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What to expect from new Aberdeen Women trio Lois Edwards, Keeley Banfield and Jeni Currie from the people who know them best

The former coaches and team-mates of the new signings hailed their respective attitudes, leadership and versatility.

Aberdeen Women's new signings. From L-R: Jeni Currie, Lois Edwards, and Keeley Banfield
Aberdeen Women's new signings. From L-R: Jeni Currie, Lois Edwards, and Keeley Banfield. Image: DCT Design.

What will Aberdeen Women’s trio of new signings – Jeni Currie, Lois Edwards and Keeley Banfield – bring to the Dons after agreeing deals until the end of the season?

Goalkeeper Currie, defender Edwards and midfielder Banfield were manager Clint Lancaster’s first recruits of the January transfer window.

They made their Dons debuts in a third-round Scottish Cup win over Boroughmuir Thistle, before making their first SWPL appearances in the weekend’s 2-0 defeat to Partick Thistle.

To find out more about the latest additions, and what they might bring to Aberdeen, The Press and Journal spoke to the trio’s former coaches and team-mates.

Lois Edwards – fresh start after serious injury

Watford legend Helen Ward worked with Edwards, 22, before she retired at the end of last season and the took on a role as the Hornets general manager.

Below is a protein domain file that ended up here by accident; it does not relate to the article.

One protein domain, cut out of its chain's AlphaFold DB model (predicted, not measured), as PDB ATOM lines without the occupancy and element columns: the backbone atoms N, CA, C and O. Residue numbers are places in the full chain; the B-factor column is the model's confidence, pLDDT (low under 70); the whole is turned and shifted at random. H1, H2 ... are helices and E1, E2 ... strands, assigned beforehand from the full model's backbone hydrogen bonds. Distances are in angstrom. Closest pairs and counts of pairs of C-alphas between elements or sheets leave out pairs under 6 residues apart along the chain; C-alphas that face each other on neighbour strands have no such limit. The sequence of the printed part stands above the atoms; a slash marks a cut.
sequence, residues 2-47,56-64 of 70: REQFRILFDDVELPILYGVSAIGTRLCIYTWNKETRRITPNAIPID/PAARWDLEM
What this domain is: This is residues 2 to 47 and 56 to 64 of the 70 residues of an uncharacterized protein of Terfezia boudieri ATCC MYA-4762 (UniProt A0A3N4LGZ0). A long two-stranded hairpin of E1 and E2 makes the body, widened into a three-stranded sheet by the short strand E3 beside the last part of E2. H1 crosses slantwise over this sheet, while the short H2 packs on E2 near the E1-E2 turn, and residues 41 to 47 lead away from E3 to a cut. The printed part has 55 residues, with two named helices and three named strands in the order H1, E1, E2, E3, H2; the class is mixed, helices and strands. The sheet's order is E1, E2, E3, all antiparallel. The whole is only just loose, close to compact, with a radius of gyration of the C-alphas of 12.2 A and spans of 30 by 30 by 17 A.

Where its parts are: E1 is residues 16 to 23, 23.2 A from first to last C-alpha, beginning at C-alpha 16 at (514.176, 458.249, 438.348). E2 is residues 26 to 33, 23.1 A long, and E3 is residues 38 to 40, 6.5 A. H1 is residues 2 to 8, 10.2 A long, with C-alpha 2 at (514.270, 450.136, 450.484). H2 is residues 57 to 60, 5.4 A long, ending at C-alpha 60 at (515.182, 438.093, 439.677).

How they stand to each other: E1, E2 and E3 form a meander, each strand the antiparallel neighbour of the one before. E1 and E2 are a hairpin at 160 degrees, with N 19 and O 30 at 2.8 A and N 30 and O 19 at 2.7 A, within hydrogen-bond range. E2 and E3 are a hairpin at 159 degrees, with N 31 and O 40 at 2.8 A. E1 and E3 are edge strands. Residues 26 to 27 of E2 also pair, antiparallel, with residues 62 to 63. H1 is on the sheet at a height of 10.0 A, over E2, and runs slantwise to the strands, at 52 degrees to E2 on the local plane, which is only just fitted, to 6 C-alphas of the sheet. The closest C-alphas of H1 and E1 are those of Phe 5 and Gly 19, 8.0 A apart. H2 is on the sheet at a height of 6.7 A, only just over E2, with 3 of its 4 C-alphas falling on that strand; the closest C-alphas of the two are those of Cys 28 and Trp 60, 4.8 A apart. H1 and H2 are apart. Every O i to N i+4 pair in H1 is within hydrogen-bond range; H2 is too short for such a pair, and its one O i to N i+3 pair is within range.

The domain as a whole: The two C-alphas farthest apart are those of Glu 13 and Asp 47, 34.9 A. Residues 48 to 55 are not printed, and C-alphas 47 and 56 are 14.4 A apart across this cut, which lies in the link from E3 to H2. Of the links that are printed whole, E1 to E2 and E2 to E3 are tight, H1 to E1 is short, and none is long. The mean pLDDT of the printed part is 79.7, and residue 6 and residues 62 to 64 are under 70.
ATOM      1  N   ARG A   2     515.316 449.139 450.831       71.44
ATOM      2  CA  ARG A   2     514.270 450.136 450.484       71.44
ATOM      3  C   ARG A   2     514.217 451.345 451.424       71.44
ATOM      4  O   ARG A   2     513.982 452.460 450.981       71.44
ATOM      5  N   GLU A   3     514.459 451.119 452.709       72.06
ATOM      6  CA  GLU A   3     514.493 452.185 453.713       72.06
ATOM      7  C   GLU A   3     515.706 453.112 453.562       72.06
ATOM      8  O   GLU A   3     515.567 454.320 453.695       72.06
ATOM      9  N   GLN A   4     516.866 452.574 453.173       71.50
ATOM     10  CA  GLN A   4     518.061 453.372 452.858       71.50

Ward – who is Wales’ all-time goalscorer and has also played for Chelsea, Arsenal and Reading – believes Edwards’ move to the north-east of Scotland is an opportunity for the defender to push on after a serious injury.

An anterior cruciate ligament injury to one of her knees sidelined Edwards for the last 13 months of her spell with Watford.

“What I will say is that, although I didn’t see a lot of Lois in competitive games for us, her diligence and attitude during her recovery from injury was absolutely spot on,” said Ward.

“She actually inspired a lot of our players, because she came to every single session to do her rehab and did it properly.

“She was always there supporting the team, which can’t be easy when you’re injured. Some people might distance themselves from the group, but she was the opposite.

“Before her injury, we saw signs of a really talented young player, particularly in training and in pre-season.

“Her attitude and energy was fantastic. She really is a top girl, gives everything to her team, wants to get better every single day and does everything she can to go do that.”

Helen Ward in action for Watford in the FA Championship.
Helen Ward in action for Watford in a FA Women’s Championship fixture. Image: Shutterstock.

Ward worked with Aberdeen manager Lancaster during his time at the helm at Watford, and she believes Edwards, who came through the ranks at Chelsea’s academy, will suit the Englishman’s style of play.